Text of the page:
It is easy to become married to the grind and unfortunately other areas in your life suffer. As a college coach you find yourself spending more time teaching and mentoring someone else’s kid than your own, your family doesn’t get the focus that they deserve. I’ve been so blessed to have the love and support of my wife and kids. With most of our moves, my wife had to take care of the transitions. I recall telling my wife that I had to leave for a new job on Father’s Day and she would have to put the house up for sale, my parting words, “Love you honey! I’ll see you after the recruiting season! Let me know when the house sells”. What a selfish act on my part, she has her own career and had no family or friends in the area to help with our toddlers while she packed up and moved our lives to the next stop. Welcome to college coaching! Another area that takes a toll in our profession is our mental and physical health. The constant travel leaves fast food as the easiest option for nourishment, and proper rest and sleep are out of whack. When you’re in the zone and doing your best to out-work the competition for a prized recruit or to win games, your health suffers. During my tenure, I’ve had pneumonia (hospitalized), shingles, burnout, a bulging disc in my back and a micro-fracture in my knee. Welcome to college coaching!
My last season at St. John’s was very difficult. We started to climb the ladder, reached the NIT post-season, but ultimately not enough to keep our job. Back in my early coaching days my first response would have been to get back on the horse and find a new school for our family, but this time I took a step back. There was a little bit of time from the day we were fired until more jobs would open up, I remember taking my son to the bus stop (which never happened) and he said, “Dad I like you taking me to the bus stop, I like you being home more.” Reality check! I was in my mid-40’s, my kids were excelling and enjoying being around family and friends in NY, my wife continued to climb the corporate ladder in the pharmaceutical industry, and no coaching job was worth disrupting that.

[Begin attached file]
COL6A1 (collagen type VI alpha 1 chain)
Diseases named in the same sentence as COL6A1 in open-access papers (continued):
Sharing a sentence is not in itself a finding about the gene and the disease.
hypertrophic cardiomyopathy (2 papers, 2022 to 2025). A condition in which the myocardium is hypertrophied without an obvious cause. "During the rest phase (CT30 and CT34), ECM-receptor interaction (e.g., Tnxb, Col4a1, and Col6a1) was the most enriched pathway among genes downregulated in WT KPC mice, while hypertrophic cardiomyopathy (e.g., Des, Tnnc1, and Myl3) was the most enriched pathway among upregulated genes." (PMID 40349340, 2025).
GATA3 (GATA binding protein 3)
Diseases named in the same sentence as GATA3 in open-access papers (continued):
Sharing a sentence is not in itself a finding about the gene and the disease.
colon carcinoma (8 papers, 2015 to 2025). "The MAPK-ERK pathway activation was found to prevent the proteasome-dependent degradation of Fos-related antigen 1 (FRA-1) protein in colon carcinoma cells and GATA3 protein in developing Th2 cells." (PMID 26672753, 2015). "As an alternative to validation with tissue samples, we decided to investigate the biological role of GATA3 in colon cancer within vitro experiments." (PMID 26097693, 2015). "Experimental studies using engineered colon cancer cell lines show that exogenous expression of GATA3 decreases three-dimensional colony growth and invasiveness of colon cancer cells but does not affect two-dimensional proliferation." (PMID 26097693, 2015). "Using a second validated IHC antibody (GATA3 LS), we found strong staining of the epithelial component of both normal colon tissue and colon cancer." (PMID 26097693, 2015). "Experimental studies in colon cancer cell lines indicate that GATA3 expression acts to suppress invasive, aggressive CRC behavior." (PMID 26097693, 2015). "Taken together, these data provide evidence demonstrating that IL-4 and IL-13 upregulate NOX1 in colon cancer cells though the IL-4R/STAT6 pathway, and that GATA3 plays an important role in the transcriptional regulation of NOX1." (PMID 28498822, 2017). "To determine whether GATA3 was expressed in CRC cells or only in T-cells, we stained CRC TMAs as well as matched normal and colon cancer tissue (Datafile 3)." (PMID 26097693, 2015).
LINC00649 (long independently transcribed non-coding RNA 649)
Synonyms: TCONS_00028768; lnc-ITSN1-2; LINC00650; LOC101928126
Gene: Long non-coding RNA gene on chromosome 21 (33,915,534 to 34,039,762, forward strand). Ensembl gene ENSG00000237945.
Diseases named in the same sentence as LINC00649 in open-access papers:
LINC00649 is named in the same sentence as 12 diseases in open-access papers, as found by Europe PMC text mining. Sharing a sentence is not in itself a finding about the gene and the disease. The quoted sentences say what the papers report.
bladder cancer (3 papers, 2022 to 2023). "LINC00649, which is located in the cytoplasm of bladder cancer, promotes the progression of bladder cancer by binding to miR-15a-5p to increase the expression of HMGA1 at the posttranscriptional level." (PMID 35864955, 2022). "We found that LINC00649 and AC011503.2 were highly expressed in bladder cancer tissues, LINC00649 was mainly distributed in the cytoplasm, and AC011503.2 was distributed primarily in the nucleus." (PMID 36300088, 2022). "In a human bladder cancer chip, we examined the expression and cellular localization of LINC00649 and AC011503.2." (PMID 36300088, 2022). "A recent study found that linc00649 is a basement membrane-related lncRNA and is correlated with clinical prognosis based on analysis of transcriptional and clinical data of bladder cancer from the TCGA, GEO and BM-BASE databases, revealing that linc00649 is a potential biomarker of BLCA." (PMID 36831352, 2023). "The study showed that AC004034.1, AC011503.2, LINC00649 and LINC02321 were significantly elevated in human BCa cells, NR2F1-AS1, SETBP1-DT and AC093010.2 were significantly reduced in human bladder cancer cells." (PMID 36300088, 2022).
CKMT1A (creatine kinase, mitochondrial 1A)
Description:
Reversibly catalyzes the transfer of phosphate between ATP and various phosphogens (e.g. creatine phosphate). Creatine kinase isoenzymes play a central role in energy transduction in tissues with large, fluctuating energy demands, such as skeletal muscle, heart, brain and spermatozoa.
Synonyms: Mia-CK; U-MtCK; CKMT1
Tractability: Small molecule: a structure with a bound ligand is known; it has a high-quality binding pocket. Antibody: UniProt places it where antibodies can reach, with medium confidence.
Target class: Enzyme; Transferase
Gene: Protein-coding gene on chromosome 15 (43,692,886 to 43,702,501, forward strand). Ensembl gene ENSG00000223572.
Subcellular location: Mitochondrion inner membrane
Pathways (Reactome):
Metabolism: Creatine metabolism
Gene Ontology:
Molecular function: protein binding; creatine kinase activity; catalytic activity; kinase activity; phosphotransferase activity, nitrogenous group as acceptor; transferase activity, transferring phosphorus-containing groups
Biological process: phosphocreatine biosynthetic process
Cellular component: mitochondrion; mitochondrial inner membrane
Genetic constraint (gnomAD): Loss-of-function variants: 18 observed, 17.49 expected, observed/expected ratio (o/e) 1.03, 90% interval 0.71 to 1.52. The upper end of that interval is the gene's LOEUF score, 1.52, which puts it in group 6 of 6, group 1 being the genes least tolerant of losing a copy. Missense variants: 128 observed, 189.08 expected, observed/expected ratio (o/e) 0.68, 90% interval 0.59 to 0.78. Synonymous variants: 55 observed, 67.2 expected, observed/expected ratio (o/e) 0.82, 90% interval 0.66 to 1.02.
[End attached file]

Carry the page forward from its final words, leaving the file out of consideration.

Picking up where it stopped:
I decided to leave college coaching and pursue a counseling/mentor position at a local college. I also kept my hand in sports by starting a business in basketball/life mentoring for youth in our community. During those 2 years I focused more on family and their interests, I made a strong effort to take better care of my health and fitness, and I rekindled friendships that were put on hold. Our family vacations became real “vacations”, planned around our kids’ schedules and not recruiting periods. I became more present and mindful of my surroundings and the lives of people around me. I have always been a very happy and positive person, but these 2 years away from the grind made me realize how unbalanced my life had been.